Endd. ¼ p. [Ibid XIV. f. 249.]
AUDITOR EDMOND HUNTE to BURGHLEY.
In my report last sent, I certified the payment of 540l. to Sir
John Norris for his entertainment as Col. general of the infantry,
and also his lieutenant, issued by the warrant of Mr. Wilkes, Mr.
Digges and myself, as required by Lord Buckhurst and others
under their hands. But now Lord Buckhurst takes it so offensively
against Mr. Digges and me (as if he had not informed him
how her Majesty was to be charged) that he has written to Mr.
Treasurer to stay our entertainments until her Majesty's pleasure
be known. His lordship knows that we refused to make this
warrant, and, by procurement of Sir John Norris, were called before
him to give reasons for our refusal, which we did, telling him
privately that we believed Sir John to be in her Majesty's debt,
not having yet satisfied her the 5000l. he had out of the Exchequer.
But it pleased his lordship and the rest to give us order to make
the warrant, the copy of which order I now send. It seems that
his lordship means to write to her Majesty on the matter. It is
not my part to oppose so honourable a personage, but if, "in
this precise course we take, we incur the displeasure of some as
not forward enough in yielding to their demands, and in the self
same action, blamed for forwardness, either our discretion is very
bad, or our case very hard." But we shall take order for this
money to be defalked on Sir John's entertainment unless we have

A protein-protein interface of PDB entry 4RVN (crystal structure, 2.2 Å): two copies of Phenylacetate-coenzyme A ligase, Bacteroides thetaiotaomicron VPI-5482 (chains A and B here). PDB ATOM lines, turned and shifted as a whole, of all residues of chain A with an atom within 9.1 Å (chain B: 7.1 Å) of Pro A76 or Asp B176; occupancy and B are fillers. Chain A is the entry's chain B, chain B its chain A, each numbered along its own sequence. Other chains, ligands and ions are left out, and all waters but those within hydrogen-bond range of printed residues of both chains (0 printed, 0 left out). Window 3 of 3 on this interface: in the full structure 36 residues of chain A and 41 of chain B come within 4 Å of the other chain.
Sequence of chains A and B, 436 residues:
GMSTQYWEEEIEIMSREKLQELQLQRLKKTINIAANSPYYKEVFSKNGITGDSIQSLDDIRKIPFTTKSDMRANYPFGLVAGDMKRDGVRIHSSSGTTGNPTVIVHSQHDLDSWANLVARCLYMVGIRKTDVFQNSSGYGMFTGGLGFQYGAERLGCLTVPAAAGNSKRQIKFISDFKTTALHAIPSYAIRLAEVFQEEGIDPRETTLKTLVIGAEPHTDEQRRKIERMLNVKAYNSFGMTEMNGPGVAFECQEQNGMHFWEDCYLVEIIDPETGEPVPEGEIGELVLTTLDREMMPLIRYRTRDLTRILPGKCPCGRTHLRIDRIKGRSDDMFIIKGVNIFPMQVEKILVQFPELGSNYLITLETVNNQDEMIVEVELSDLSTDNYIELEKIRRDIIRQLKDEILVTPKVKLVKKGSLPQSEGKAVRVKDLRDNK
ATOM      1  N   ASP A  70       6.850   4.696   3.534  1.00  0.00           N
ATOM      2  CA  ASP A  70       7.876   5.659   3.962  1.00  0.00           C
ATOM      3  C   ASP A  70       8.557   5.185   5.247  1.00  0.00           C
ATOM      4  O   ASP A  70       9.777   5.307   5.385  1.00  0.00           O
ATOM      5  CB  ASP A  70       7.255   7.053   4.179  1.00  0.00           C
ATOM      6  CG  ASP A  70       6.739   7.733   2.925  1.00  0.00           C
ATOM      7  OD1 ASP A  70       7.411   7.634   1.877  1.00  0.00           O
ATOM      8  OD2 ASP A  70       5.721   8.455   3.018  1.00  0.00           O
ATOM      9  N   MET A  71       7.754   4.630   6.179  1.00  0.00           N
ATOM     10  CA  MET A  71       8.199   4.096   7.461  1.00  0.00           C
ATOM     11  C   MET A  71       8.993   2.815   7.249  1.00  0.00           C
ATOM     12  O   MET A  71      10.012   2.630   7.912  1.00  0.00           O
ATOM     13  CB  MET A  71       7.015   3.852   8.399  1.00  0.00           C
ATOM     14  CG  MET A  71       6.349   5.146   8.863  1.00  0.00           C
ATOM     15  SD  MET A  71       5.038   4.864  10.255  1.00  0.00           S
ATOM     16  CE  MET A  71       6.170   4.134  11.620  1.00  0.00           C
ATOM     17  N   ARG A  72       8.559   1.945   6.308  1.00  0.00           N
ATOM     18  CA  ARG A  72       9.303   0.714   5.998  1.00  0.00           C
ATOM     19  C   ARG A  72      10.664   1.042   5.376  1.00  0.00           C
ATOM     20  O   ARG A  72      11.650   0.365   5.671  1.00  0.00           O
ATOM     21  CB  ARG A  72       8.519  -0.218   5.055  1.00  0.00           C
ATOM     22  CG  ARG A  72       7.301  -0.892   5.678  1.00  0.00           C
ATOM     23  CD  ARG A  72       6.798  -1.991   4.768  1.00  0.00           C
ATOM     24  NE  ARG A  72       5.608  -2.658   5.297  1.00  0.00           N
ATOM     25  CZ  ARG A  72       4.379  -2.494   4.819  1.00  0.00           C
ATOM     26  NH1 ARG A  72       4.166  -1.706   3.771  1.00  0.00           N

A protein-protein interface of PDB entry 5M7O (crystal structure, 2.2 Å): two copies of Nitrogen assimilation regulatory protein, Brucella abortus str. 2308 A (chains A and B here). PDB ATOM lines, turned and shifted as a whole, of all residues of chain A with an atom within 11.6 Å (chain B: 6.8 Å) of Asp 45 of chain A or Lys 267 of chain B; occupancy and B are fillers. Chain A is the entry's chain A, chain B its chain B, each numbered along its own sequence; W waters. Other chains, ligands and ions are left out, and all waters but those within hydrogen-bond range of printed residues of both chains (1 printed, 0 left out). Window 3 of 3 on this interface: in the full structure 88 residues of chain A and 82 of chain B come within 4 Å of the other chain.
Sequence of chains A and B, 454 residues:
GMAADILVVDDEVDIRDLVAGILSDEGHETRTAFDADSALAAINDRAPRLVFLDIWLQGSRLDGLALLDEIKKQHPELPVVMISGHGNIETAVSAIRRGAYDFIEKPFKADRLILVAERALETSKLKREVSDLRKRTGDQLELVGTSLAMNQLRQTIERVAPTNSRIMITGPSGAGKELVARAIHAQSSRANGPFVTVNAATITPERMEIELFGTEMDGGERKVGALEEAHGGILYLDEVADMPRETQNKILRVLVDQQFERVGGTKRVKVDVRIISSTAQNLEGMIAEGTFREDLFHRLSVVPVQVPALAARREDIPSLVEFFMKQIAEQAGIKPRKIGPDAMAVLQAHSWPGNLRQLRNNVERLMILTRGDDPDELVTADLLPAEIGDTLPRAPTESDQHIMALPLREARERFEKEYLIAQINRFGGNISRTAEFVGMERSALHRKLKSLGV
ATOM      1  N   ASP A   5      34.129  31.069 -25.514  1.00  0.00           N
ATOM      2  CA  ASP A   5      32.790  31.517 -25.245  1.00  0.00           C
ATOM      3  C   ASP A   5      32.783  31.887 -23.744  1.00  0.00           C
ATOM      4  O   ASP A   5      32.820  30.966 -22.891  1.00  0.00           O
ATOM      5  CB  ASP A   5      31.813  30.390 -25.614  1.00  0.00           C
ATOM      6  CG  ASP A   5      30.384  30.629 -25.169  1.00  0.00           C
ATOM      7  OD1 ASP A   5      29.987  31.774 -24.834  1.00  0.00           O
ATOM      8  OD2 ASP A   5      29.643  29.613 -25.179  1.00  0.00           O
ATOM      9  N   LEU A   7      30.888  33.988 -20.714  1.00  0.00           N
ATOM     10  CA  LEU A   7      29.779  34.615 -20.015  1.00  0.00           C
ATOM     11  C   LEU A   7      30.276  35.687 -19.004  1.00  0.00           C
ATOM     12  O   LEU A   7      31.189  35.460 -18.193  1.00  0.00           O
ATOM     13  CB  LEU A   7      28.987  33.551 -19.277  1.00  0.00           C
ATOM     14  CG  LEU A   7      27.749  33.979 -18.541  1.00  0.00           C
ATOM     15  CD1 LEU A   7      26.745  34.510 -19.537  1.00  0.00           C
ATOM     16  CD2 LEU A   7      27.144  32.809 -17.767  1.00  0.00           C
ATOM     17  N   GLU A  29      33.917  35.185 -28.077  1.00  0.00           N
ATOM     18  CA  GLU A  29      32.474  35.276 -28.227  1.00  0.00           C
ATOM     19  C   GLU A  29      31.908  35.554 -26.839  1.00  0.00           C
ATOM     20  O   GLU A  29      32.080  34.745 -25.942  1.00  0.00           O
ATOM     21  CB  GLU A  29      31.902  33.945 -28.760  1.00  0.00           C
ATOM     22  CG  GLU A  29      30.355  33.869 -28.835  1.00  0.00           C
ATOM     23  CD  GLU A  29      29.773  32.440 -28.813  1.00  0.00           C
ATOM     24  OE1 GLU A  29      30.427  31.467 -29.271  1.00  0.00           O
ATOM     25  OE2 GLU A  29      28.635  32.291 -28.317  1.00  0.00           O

command to the contrary.
It is a year since you enjoined me "to receive Sir John Norris'
answer and reckoning for the reimbursement of 5000l. His
answer then was that he had paid to Mr. Hudleston 3000l. by
defalcations from such captains and companies as he had furnished
with armour ; the rest, 2000l. he said he would make his
petition to be allowed him for the erecting of his cornet of a
hundred horse." Mr. Hudleston's deputies now say that 500l.
of the 3000l. is still undefalked, and part of it owing by captains
and companies in the States' pay, now cassed and gone ; yet a
year ago Mr. Hudleston "confessed" that it was well nigh all
I have received no instructions as to Mr. Hudleston's account but
understand by my Lord Buckhurst that her Majesty expecteth
it to be perused here, so I have, by his advice begun to examine it
so far as I can "with the want of most of the warrants and many
acquittances" especially for money paid to those in the States'
charge. Lord Buckhurst has written to all the captains to bring
in their demands and clear their accounts with Mr. Hudleston
before the end of the month "but because not they but the
soldier hath been pinched and borne the burden . . . I do not
think any great matter will ensue."—Utrecht, 20 May, 1587.
Add. Endd. 2 pp. [Holland XIV. f. 251.]